Multi-Angle Dynamic Light Scattering (MADLS) in Resolving Multicomponent Nanoparticle Dispersions Listen with ReadSpeaker Application note

Multi-Angle Dynamic Light Scattering (MADLS) in Resolving Multicomponent Nanoparticle Dispersions

Over the last two decades, Dynamic Light Scattering (DLS) has been a staple for particle size screening, established to be fast, non-invasive and an excellent tool for measuring particle size distribution (PDI) and the polydispersity index (PdI). Inherently however, DLS is a lower resolution technique that does have its constraints in resolving nanoparticles with multiple components or size populations lower than 3:1 degrees apart.

This arises from the intensity of light scattered by particles depending on their size, as described by the Rayleigh & Mie theories. This means that in a sample with different particle size populations, not all size populations will be detected with the same sensitivity. This observation is significant when comparing DLS measurements that collects scattering data at different angles, especially for particles larger than 1/10th of the laser's wavelength. Beyond this size, particles will scatter light anisotropically. The difference in relative intensity as a function of scattering angle could mean that stronger scattering populations may be favoured versus weakly scattering populations. Hence, skewing of the PSD occurs as a function of scattering angle.

With the evolving landscape of nanotechnology and nanomedicine, there is a need for precise and higher resolution measurements to describe a sample’s PSD with better sensitivity. To overcome the limitations DLS experiences, Malvern Panalytical introduced Multi-Angle Dynamic Light scattering (MADLS) with the launch of the Zetasizer Ultra. This technology integrates the measurement process of classic single angle DLS, in combination with scattering angle information derived from Mie theory.

MADLS combines an automated series of three single-angle measurements : at 173º (back scatter), 90º (side scatter) and 13º (forward scatter). The result is a single PSD that is independent of scattering angle. It provides an increased resolution to multicomponent nanoparticle dispersions to obtain a more wholesome picture of the distribution, while still maintaining the speed and convenience DLS is renowned for.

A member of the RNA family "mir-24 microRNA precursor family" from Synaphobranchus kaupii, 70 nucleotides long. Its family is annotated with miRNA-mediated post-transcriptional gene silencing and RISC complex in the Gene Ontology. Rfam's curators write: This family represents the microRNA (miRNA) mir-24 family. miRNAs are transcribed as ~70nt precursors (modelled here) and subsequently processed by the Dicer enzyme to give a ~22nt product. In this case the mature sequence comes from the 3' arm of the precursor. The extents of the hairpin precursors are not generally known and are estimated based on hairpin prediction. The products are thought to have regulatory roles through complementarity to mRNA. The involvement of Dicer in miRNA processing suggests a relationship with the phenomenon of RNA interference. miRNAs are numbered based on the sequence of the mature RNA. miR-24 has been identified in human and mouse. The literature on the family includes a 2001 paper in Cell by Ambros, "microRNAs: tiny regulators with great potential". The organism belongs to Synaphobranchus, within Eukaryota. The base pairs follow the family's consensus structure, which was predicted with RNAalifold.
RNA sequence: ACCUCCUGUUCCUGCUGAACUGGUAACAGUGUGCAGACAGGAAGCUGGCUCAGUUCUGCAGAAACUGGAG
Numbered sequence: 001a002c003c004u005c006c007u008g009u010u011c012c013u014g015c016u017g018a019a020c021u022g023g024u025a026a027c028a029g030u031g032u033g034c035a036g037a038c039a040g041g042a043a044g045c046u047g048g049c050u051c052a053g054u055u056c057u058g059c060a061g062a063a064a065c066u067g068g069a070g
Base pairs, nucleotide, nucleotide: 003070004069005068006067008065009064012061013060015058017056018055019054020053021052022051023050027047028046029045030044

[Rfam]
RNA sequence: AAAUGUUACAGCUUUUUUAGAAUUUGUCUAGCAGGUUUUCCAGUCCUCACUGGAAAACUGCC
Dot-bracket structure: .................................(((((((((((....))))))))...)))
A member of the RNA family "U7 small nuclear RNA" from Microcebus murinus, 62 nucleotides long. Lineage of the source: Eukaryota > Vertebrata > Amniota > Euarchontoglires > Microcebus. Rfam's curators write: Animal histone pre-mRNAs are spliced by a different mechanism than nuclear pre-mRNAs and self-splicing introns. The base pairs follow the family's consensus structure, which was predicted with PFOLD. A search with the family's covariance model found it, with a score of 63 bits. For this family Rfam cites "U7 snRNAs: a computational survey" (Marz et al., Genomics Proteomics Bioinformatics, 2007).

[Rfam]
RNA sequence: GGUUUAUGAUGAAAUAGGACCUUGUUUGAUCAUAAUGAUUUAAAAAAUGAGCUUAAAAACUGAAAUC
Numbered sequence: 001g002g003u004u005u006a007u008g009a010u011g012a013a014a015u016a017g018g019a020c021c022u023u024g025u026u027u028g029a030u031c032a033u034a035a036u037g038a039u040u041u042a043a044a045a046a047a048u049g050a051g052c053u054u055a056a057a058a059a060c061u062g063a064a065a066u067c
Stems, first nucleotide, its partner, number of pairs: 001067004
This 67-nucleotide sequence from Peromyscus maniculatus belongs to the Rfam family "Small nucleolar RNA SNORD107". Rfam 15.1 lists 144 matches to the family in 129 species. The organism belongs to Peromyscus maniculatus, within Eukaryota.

Figure 1. Polar plots of light scattering, denoting complexity of scattering patterns as particle size.

In this study, we investigated a latex dispersion that displayed angular dependent scattering. Measurements at back scatter (173º, using Non-Invasive Back Scatter, NIBS) and side scatter (90º) angles were conducted, where both angles provided different Z-average & PdI values. A MADLS analysis was conducted to detect possibilities of the sample being multi-populate, and to obtain a result that has no dependence on scattering angle, thus diminishing any skewing or bias towards large particles.

Figure 2. Overlay of PSD obtained for Single Angle DLS conducted at 173º and 90º.

  173º 90º
Z-average (nm) 205.4 274.6
Pdl 0.076 0.056

Table 1: Particle size analysis results of the latex dispersion at back scatter (173) and side scatter (90)angles of scattering.

The single angle DLS shows that while the back scatter data collection provides a smaller Z-average, it however shows a wider distribution compared to side scatter angle. The side scatter angle limits the analysis as it reduces the dynamic range and the measurable volume of the sample. This causes a sensitivity to the presence of light scattering at higher relative intensities (i.e. larger particles). In contrast, backscatter using NIBS minimises the bias towards large particles that obscure light scattering from smaller particles, while also providing consistent results over a wider concentration range. This is achieved by Variable Measurement Positioning coupled with the back scatter angle, encompassing NIBS Technology.

Figure 3. Overlays of PSD obtained for Single Angle DLS conducted at 173 and 90 versus MADLS.

MADLS helped to improve the resolution of analysis by detecting different relative scattering intensities in the sample, thereby indicating that the sample contained a bimodal distribution of particles, with modes occurring at 86 nm and 220 nm. The discrepancies in results obtained from 173º and 90º come from there being different size populations within the sample. Detecting the 86 nm particles was critical for production of this sample as it relates to an undesirable byproduct of a reaction. Hence, with the use of MADLS, we obtained improved insight into all particle size populations present in the sample, as populations that may be weakly scattering at one detection angle, are revealed in the other detection angles, and brought into the combined-angle PSD.

Ashwathi Nambiar

About the author

Ashwathi Nambiar received her BSc (Biotechnology) and BSc (Medical Bioscience) from Monash University Malaysia. She has been with DKSH Technology for 5 years as an application specialist, supporting all industries in Malaysia. Her role includes pre- and post-sales technical support for material characterization techniques, specializing in technologies such as laser diffraction, dynamic and electrophoretic light scattering, ultrasonication and high shear fluid processing.